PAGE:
True Confession II

 

I’m in love with Barbara Fister.

She is a deep thinking, straight-talking, feisty but sensible prodder of the profession.

This week’s reading by Fister is a perfect example of how she decants issues.  Take faculty-librarian collaboration.  In her article Fostering Information Literacy Through Faculty Development, she emphasizes the commonalities in library and faculty goals.  She assumes good intent and a unique learning curve for each participant……whether faculty member or librarian.  From that presumption of common purpose, she and her colleagues at Gustavus Adolphus operated from a set of empathic principles about what faculty believe and need. What a great posture for fostering collaboration around information literacy!

The first of those principles is that, across the disciplines, “faculty believe student inquiry is essential…….and take full ownership of it as a pedagogical challenge.”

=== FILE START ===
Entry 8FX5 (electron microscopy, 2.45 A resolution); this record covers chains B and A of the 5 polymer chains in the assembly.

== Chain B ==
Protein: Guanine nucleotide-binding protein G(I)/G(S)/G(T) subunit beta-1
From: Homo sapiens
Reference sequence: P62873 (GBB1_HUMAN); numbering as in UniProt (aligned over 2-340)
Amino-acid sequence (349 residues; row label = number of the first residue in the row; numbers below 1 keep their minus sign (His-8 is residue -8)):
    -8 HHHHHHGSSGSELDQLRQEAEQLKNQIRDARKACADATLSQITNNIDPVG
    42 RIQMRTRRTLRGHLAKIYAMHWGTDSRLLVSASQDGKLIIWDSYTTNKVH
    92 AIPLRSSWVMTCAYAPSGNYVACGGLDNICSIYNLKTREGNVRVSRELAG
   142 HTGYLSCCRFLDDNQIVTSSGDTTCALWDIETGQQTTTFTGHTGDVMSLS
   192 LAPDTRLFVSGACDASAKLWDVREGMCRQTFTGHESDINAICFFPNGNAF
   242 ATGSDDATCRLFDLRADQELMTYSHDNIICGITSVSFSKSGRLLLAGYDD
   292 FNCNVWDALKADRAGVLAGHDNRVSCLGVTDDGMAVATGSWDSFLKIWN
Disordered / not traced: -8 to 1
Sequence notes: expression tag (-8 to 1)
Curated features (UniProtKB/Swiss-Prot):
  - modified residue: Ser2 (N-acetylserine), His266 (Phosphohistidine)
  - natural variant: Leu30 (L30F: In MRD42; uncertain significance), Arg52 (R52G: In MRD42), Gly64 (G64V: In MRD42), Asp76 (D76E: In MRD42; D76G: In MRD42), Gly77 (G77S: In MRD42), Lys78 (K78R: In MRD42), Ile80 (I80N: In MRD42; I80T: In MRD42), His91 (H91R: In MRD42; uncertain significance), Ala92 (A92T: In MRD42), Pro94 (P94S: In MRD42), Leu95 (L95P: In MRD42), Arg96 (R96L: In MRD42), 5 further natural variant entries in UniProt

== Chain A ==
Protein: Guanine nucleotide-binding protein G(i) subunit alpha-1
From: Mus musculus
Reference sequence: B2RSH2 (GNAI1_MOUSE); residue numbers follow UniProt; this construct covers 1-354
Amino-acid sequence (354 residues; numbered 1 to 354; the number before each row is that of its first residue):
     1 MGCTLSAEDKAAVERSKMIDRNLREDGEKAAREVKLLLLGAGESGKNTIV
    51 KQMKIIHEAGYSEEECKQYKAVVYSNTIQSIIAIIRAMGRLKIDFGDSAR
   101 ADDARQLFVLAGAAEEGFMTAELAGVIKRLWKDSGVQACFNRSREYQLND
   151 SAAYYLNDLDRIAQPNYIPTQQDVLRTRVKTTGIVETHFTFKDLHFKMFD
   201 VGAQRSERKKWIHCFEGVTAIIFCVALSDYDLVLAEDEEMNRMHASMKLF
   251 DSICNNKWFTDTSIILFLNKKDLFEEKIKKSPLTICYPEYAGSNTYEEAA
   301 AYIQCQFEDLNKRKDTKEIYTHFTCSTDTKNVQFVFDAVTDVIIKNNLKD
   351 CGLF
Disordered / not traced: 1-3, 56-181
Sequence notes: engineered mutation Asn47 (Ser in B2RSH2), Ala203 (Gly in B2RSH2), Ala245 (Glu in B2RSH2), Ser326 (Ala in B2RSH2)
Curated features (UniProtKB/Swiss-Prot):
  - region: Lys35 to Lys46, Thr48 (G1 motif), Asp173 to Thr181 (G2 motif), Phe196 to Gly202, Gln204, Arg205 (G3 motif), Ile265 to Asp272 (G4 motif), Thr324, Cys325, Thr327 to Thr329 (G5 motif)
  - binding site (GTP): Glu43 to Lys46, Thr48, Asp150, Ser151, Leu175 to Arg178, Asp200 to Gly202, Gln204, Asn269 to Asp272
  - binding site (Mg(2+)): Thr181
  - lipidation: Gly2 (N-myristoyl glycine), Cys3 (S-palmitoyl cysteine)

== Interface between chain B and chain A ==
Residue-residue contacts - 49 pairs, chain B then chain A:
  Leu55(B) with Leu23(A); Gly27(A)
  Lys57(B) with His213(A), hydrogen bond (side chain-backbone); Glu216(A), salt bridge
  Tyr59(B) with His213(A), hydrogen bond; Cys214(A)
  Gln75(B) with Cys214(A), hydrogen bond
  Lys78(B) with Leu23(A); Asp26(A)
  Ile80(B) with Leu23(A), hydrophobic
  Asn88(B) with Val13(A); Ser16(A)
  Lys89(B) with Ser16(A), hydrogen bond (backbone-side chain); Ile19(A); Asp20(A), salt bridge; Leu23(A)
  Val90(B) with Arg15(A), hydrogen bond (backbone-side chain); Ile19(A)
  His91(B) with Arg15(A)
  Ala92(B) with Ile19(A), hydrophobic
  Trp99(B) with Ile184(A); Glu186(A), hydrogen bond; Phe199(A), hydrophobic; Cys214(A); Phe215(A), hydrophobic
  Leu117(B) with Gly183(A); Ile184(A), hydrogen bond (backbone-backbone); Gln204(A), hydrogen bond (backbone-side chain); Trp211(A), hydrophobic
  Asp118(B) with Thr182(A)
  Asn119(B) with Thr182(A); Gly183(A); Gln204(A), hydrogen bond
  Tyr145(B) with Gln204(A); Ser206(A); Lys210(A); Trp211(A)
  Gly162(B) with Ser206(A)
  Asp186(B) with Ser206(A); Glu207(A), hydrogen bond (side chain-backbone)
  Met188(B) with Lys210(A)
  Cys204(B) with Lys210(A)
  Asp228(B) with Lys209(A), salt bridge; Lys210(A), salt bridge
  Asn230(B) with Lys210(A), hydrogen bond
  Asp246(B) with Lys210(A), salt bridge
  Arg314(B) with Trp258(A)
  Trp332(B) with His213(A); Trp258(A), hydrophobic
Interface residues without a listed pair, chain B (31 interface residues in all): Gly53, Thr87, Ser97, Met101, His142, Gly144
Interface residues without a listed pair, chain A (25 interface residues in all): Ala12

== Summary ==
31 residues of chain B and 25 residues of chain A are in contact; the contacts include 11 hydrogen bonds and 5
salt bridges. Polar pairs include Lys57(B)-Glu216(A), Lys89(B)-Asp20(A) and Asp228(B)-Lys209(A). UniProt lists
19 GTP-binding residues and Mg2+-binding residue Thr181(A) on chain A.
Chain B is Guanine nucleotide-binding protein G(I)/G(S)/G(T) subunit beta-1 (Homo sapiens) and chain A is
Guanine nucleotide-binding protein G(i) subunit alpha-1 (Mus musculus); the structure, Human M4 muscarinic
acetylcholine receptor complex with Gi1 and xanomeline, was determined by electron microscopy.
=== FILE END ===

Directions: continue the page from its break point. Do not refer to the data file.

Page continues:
Student inquiry is indeed a pedagogical challenge and information literacy just one of complexities running through it.  The Oregon State University first year composition class model, described by Deitering and Jameson in their article Step by Step Through the Scholarly Conversation, really highlights this beautifully.  They do an excellent job of explaining how critical thinking, information literacy, and writing are all intertwined in the grand quest for learning and living.

Fister, Deitering and Jameson are saying that this “pedagogical challenge” takes a village to solve.  Faculty and librarians are in this IL Thing together.  This is why librarians need to be involved in course and assignment design.  Librarians have eyes on the information literacy skills and aptitudes that cross all disciplines and all grades.  Because of this, librarians have a view into the student experience that faculty do not have, especially in institutions where interdisciplinary discussion and/or instructional arrangements are not the norm.